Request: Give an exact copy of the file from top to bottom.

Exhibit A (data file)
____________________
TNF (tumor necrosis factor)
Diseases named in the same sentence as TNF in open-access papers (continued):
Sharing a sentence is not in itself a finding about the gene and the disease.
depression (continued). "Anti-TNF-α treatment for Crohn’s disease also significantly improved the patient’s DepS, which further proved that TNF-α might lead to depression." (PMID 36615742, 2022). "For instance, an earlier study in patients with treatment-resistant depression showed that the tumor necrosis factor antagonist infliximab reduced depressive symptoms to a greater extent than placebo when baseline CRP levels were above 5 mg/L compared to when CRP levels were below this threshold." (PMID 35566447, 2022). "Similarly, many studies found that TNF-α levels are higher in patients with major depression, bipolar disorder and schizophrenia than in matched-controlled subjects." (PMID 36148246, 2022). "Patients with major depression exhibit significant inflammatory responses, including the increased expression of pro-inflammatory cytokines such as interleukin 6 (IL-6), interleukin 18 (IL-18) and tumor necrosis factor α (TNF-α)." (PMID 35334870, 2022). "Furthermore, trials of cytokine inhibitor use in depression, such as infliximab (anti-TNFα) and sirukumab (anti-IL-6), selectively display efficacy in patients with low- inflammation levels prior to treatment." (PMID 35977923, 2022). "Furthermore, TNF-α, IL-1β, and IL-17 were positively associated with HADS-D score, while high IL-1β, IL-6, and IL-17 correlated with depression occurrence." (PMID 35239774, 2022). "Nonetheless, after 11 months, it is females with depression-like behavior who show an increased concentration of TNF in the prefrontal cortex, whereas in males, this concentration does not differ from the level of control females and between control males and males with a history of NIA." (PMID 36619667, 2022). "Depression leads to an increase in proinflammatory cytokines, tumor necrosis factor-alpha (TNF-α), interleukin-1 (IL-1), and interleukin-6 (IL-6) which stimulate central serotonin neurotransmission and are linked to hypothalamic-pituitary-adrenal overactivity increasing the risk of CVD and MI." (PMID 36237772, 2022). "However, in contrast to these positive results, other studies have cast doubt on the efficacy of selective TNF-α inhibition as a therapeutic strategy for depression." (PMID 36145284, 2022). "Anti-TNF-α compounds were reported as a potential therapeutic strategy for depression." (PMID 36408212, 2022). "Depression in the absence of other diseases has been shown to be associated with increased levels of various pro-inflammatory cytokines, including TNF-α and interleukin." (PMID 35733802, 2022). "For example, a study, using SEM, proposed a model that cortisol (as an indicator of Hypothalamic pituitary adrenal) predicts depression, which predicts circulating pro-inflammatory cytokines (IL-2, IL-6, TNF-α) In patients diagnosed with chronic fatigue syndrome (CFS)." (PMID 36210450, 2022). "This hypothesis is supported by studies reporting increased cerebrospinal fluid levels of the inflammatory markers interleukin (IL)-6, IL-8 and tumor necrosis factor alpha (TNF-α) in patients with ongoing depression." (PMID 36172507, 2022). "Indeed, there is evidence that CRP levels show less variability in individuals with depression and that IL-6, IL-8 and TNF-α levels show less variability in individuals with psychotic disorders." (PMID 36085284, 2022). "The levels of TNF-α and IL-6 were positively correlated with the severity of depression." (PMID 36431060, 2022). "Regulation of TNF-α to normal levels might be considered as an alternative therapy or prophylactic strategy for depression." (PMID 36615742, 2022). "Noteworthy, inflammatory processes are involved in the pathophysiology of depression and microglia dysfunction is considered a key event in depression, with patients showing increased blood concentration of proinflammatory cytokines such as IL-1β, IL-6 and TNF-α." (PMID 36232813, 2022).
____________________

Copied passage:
TNF (tumor necrosis factor)
Diseases named in the same sentence as TNF in open-access papers (continued):
Sharing a sentence is not in itself a finding about the gene and the disease.
depression (continued). "Anti-TNF-α treatment for Crohn’s disease also significantly improved the patient’s DepS, which further proved that TNF-α might lead to depression." (PMID 36615742, 2022). "For instance, an earlier study in patients with treatment-resistant depression showed that the tumor necrosis factor antagonist infliximab reduced depressive symptoms to a greater extent than placebo when baseline CRP levels were above 5 mg/L compared to when CRP levels were below this threshold." (PMID 35566447, 2022). "Similarly, many studies found that TNF-α levels are higher in patients with major depression, bipolar disorder and schizophrenia than in matched-controlled subjects." (PMID 36148246, 2022). "Patients with major depression exhibit significant inflammatory responses, including the increased expression of pro-inflammatory cytokines such as interleukin 6 (IL-6), interleukin 18 (IL-18) and tumor necrosis factor α (TNF-α)." (PMID 35334870, 2022). "Furthermore, trials of cytokine inhibitor use in depression, such as infliximab (anti-TNFα) and sirukumab (anti-IL-6), selectively display efficacy in patients with low- inflammation levels prior to treatment." (PMID 35977923, 2022). "Furthermore, TNF-α, IL-1β, and IL-17 were positively associated with HADS-D score, while high IL-1β, IL-6, and IL-17 correlated with depression occurrence." (PMID 35239774, 2022). "Nonetheless, after 11 months, it is females with depression-like behavior who show an increased concentration of TNF in the prefrontal cortex, whereas in males, this concentration does not differ from the level of control females and between control males and males with a history of NIA." (PMID 36619667, 2022). "Depression leads to an increase in proinflammatory cytokines, tumor necrosis factor-alpha (TNF-α), interleukin-1 (IL-1), and interleukin-6 (IL-6) which stimulate central serotonin neurotransmission and are linked to hypothalamic-pituitary-adrenal overactivity increasing the risk of CVD and MI." (PMID 36237772, 2022). "However, in contrast to these positive results, other studies have cast doubt on the efficacy of selective TNF-α inhibition as a therapeutic strategy for depression." (PMID 36145284, 2022). "Anti-TNF-α compounds were reported as a potential therapeutic strategy for depression." (PMID 36408212, 2022). "Depression in the absence of other diseases has been shown to be associated with increased levels of various pro-inflammatory cytokines, including TNF-α and interleukin." (PMID 35733802, 2022). "For example, a study, using SEM, proposed a model that cortisol (as an indicator of Hypothalamic pituitary adrenal) predicts depression, which predicts circulating pro-inflammatory cytokines (IL-2, IL-6, TNF-α) In patients diagnosed with chronic fatigue syndrome (CFS)." (PMID 36210450, 2022). "This hypothesis is supported by studies reporting increased cerebrospinal fluid levels of the inflammatory markers interleukin (IL)-6, IL-8 and tumor necrosis factor alpha (TNF-α) in patients with ongoing depression." (PMID 36172507, 2022). "Indeed, there is evidence that CRP levels show less variability in individuals with depression and that IL-6, IL-8 and TNF-α levels show less variability in individuals with psychotic disorders." (PMID 36085284, 2022). "The levels of TNF-α and IL-6 were positively correlated with the severity of depression." (PMID 36431060, 2022). "Regulation of TNF-α to normal levels might be considered as an alternative therapy or prophylactic strategy for depression." (PMID 36615742, 2022). "Noteworthy, inflammatory processes are involved in the pathophysiology of depression and microglia dysfunction is considered a key event in depression, with patients showing increased blood concentration of proinflammatory cytokines such as IL-1β, IL-6 and TNF-α." (PMID 36232813, 2022).